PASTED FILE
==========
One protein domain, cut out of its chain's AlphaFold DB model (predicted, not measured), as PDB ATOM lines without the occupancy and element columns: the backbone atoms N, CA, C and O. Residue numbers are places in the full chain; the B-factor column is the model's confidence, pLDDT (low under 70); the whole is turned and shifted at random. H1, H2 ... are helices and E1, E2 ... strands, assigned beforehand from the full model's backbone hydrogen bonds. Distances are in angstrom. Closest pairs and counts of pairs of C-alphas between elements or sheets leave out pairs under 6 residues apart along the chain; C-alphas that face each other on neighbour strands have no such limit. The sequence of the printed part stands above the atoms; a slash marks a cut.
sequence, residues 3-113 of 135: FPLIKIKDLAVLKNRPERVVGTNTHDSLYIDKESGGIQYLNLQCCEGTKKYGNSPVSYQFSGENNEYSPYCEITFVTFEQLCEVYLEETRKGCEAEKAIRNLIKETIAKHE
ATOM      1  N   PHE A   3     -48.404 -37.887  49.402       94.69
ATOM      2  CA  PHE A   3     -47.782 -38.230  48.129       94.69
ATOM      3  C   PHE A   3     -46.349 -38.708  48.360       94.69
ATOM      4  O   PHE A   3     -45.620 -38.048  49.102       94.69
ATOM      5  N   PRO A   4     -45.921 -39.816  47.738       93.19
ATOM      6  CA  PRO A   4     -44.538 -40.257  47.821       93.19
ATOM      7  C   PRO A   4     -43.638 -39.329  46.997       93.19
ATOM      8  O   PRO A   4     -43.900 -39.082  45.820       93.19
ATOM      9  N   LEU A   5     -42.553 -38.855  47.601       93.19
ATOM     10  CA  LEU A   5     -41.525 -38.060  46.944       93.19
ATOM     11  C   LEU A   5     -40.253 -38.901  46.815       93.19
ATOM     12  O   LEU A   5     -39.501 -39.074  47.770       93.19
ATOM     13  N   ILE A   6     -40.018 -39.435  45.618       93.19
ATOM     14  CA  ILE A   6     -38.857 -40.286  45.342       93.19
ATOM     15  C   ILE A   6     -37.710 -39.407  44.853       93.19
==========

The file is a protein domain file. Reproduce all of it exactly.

One protein domain, cut out of its chain's AlphaFold DB model (predicted, not measured), as PDB ATOM lines without the occupancy and element columns: the backbone atoms N, CA, C and O. Residue numbers are places in the full chain; the B-factor column is the model's confidence, pLDDT (low under 70); the whole is turned and shifted at random. H1, H2 ... are helices and E1, E2 ... strands, assigned beforehand from the full model's backbone hydrogen bonds. Distances are in angstrom. Closest pairs and counts of pairs of C-alphas between elements or sheets leave out pairs under 6 residues apart along the chain; C-alphas that face each other on neighbour strands have no such limit. The sequence of the printed part stands above the atoms; a slash marks a cut.
sequence, residues 3-113 of 135: FPLIKIKDLAVLKNRPERVVGTNTHDSLYIDKESGGIQYLNLQCCEGTKKYGNSPVSYQFSGENNEYSPYCEITFVTFEQLCEVYLEETRKGCEAEKAIRNLIKETIAKHE
ATOM      1  N   PHE A   3     -48.404 -37.887  49.402       94.69
ATOM      2  CA  PHE A   3     -47.782 -38.230  48.129       94.69
ATOM      3  C   PHE A   3     -46.349 -38.708  48.360       94.69
ATOM      4  O   PHE A   3     -45.620 -38.048  49.102       94.69
ATOM      5  N   PRO A   4     -45.921 -39.816  47.738       93.19
ATOM      6  CA  PRO A   4     -44.538 -40.257  47.821       93.19
ATOM      7  C   PRO A   4     -43.638 -39.329  46.997       93.19
ATOM      8  O   PRO A   4     -43.900 -39.082  45.820       93.19
ATOM      9  N   LEU A   5     -42.553 -38.855  47.601       93.19
ATOM     10  CA  LEU A   5     -41.525 -38.060  46.944       93.19
ATOM     11  C   LEU A   5     -40.253 -38.901  46.815       93.19
ATOM     12  O   LEU A   5     -39.501 -39.074  47.770       93.19
ATOM     13  N   ILE A   6     -40.018 -39.435  45.618       93.19
ATOM     14  CA  ILE A   6     -38.857 -40.286  45.342       93.19
ATOM     15  C   ILE A   6     -37.710 -39.407  44.853       93.19